Police ensure smooth CIIE pandemic control

Chen Huizhi
Director of the police station at the National Exhibition and Convention Center says his officers had learned from the experiences of other large-scale events in China. 
Chen Huizhi
Police ensure smooth CIIE pandemic control
Ti Gong

Mei Jun, director of the police station of the National Exhibition and Convention Center.

Police officers have been ensuring that pandemic control measures at this year’s China International Import Expo (CIIE) are carried out in an effective and friendly manner for both exhibitors and visitors.

Mei Jun, director of the police station at the National Exhibition and Convention Center, the expo venue, told Shanghai Daily on Monday that the measures in place drew on the experience of previous large exhibitions in other parts of China.

Events at the venue between February and June had to be cancelled or postponed due to COVID-19. The first public event as China recovered from the pandemic took place in early June, while the first exhibition was held in July.

Mei said his team of 14 officers had been practicing pandemic control measures ahead of the CIIE and had traveled to other cities in China where large-scale exhibitions were held, including Shenzhen and Beijing.

While some 130 exhibitions were held at the Shanghai venue last year, the number planned for this year after the pandemic was brought under control has been reduced to 47. Before the CIIE, the largest exhibition was the China International Industry Fair in September.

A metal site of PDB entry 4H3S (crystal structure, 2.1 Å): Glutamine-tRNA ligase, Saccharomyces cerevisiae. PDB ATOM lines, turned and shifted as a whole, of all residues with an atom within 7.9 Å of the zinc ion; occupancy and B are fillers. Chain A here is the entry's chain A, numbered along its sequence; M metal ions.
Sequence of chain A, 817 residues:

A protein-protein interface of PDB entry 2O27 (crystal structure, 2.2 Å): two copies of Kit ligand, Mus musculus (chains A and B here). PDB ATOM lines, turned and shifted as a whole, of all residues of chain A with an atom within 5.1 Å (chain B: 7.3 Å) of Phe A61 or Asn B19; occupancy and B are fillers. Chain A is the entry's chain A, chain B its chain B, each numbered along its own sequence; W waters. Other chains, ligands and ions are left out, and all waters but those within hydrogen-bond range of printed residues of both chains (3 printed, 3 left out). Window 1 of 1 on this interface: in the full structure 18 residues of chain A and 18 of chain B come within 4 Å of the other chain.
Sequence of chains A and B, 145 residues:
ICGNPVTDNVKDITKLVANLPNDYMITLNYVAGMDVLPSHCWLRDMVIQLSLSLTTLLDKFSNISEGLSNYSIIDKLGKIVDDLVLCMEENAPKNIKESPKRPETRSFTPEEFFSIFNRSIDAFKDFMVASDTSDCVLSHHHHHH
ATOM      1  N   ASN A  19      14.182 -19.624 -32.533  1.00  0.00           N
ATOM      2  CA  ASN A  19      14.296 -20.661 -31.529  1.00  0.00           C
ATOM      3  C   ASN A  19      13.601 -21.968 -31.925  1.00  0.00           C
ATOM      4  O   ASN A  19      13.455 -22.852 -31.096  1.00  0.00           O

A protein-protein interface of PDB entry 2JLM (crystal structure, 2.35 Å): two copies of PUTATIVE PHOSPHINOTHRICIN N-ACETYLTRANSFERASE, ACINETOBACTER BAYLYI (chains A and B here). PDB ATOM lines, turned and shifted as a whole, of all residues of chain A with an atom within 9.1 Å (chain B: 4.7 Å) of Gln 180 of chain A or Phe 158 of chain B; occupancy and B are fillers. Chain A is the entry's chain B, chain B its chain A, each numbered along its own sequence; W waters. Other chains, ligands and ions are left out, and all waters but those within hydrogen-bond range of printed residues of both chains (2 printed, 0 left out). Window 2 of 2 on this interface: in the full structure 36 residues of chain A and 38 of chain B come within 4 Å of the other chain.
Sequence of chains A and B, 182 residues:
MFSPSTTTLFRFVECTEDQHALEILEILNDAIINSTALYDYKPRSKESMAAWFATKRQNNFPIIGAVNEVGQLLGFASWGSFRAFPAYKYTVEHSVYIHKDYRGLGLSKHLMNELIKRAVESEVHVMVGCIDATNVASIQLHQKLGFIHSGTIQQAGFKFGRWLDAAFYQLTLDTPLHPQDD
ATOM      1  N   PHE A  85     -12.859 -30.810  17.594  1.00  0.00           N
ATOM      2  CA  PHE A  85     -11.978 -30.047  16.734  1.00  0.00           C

“Our basic principles are that all people who enter the venue have to go through temperature checks at two points and to have registered beforehand with verifiable identity information,” Mei said.

During previous events, visitors had to show their identity cards and their digital health code on their phones. At the CIIE, people need only go through a gate wearing their pass.

Mei said this was thanks to the application of big data.

“For the first time, health codes, identity information and COVID-19 nucleic acid test results are integrated into a single pass to an exhibition,” he said.

Visitors to the CIIE this year also had to make a reservation, a measure to control numbers inside the venue.

About 170,000 people checked in on the first day, November 5, counting staff and multiple entries of the same people. Numbers on the next two days were 90,000 to 100,000, Mei said.

“This specific crowd control measure is a result of our observation of other large exhibitions,” he said.


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